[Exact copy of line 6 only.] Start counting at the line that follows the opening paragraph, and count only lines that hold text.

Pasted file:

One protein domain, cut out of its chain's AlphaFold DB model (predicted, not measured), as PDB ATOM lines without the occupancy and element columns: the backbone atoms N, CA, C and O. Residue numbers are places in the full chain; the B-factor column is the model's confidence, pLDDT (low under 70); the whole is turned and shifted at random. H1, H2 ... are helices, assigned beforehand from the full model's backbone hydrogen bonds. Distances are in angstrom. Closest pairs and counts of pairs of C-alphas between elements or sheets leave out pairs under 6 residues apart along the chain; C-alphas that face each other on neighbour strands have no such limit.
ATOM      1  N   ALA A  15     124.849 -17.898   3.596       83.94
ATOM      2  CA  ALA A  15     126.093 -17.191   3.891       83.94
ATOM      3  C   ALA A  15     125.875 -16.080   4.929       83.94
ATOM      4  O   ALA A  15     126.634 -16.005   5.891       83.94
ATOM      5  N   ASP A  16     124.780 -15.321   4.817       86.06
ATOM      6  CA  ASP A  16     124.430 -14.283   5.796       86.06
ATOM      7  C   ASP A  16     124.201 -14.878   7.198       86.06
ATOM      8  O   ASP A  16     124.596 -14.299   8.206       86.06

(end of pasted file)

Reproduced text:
ATOM      6  CA  ASP A  16     124.430 -14.283   5.796       86.06